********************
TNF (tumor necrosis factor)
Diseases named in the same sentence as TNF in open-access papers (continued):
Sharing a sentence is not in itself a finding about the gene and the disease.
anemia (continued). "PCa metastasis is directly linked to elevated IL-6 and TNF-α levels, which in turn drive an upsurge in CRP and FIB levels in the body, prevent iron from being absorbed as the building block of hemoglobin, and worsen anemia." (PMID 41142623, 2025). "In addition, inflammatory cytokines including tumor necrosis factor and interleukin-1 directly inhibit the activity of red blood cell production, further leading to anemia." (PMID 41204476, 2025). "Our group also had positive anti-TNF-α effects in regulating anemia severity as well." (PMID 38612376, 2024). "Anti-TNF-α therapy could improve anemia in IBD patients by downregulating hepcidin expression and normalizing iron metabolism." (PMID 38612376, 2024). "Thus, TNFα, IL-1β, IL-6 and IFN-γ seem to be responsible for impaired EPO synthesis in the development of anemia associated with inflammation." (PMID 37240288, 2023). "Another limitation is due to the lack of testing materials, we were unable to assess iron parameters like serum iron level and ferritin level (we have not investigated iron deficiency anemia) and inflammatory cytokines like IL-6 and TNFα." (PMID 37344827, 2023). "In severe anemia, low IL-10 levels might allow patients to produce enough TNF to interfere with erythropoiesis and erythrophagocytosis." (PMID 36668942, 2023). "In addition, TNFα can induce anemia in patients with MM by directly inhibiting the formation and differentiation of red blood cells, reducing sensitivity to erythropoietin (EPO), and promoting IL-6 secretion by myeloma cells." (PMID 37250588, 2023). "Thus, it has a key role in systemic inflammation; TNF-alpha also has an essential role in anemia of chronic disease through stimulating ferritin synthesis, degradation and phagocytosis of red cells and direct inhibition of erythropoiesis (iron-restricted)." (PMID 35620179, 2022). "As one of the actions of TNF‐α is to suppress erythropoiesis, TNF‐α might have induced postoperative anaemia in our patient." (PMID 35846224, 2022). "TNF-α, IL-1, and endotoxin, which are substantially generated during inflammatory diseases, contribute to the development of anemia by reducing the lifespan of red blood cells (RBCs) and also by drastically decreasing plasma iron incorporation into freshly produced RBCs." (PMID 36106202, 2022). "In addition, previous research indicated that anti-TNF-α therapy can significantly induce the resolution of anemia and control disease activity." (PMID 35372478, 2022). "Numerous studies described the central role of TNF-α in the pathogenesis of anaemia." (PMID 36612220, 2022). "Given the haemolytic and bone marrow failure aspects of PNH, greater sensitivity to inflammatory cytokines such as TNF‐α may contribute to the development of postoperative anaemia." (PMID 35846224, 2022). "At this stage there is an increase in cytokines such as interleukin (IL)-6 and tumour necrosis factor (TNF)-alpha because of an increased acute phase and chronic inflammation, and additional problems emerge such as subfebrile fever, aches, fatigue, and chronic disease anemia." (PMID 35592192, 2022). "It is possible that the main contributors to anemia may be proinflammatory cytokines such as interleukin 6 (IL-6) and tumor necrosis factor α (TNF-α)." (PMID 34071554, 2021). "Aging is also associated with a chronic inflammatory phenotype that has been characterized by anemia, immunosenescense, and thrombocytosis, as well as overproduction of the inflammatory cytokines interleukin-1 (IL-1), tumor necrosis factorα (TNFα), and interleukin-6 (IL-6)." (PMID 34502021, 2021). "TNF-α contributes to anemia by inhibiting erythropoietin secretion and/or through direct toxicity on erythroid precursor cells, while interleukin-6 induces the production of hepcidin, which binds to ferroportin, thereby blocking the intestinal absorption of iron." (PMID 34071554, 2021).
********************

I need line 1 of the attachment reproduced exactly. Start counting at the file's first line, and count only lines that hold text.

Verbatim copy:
TNF (tumor necrosis factor)